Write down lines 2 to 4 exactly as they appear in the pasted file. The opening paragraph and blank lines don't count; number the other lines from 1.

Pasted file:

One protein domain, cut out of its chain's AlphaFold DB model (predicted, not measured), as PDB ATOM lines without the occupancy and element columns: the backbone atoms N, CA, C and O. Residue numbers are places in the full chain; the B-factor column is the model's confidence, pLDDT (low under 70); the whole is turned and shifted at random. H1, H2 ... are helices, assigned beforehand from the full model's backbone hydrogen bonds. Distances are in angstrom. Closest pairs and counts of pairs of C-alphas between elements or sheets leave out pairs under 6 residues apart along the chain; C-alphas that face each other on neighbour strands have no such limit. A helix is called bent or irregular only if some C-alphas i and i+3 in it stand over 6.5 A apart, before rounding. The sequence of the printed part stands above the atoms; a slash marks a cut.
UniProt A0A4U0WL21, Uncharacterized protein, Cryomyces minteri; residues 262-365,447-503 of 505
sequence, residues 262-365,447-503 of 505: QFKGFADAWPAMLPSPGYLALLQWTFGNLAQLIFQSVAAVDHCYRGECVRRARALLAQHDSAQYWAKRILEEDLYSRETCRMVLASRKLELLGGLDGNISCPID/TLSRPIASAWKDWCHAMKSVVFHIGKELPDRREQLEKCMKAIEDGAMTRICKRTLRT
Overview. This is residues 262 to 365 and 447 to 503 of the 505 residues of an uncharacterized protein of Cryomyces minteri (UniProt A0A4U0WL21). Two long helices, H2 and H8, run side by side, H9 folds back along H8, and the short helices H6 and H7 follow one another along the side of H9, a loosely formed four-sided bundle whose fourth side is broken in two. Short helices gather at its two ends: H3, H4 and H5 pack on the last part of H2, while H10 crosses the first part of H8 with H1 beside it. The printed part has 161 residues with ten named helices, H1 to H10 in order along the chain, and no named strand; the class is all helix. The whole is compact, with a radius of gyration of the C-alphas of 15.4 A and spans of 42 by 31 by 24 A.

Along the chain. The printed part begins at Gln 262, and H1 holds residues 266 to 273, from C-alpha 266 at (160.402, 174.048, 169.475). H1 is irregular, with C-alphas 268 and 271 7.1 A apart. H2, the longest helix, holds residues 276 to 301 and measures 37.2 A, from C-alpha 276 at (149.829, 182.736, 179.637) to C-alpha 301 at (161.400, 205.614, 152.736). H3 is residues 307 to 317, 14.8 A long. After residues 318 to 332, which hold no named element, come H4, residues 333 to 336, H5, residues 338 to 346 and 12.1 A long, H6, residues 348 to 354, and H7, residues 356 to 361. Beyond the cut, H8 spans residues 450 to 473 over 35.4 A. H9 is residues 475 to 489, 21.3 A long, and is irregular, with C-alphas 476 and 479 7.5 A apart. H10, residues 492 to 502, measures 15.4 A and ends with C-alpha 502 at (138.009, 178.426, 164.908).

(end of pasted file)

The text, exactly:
sequence, residues 262-365,447-503 of 505: QFKGFADAWPAMLPSPGYLALLQWTFGNLAQLIFQSVAAVDHCYRGECVRRARALLAQHDSAQYWAKRILEEDLYSRETCRMVLASRKLELLGGLDGNISCPID/TLSRPIASAWKDWCHAMKSVVFHIGKELPDRREQLEKCMKAIEDGAMTRICKRTLRT
Overview. This is residues 262 to 365 and 447 to 503 of the 505 residues of an uncharacterized protein of Cryomyces minteri (UniProt A0A4U0WL21). Two long helices, H2 and H8, run side by side, H9 folds back along H8, and the short helices H6 and H7 follow one another along the side of H9, a loosely formed four-sided bundle whose fourth side is broken in two. Short helices gather at its two ends: H3, H4 and H5 pack on the last part of H2, while H10 crosses the first part of H8 with H1 beside it. The printed part has 161 residues with ten named helices, H1 to H10 in order along the chain, and no named strand; the class is all helix. The whole is compact, with a radius of gyration of the C-alphas of 15.4 A and spans of 42 by 31 by 24 A.

Along the chain. The printed part begins at Gln 262, and H1 holds residues 266 to 273, from C-alpha 266 at (160.402, 174.048, 169.475). H1 is irregular, with C-alphas 268 and 271 7.1 A apart. H2, the longest helix, holds residues 276 to 301 and measures 37.2 A, from C-alpha 276 at (149.829, 182.736, 179.637) to C-alpha 301 at (161.400, 205.614, 152.736). H3 is residues 307 to 317, 14.8 A long. After residues 318 to 332, which hold no named element, come H4, residues 333 to 336, H5, residues 338 to 346 and 12.1 A long, H6, residues 348 to 354, and H7, residues 356 to 361. Beyond the cut, H8 spans residues 450 to 473 over 35.4 A. H9 is residues 475 to 489, 21.3 A long, and is irregular, with C-alphas 476 and 479 7.5 A apart. H10, residues 492 to 502, measures 15.4 A and ends with C-alpha 502 at (138.009, 178.426, 164.908).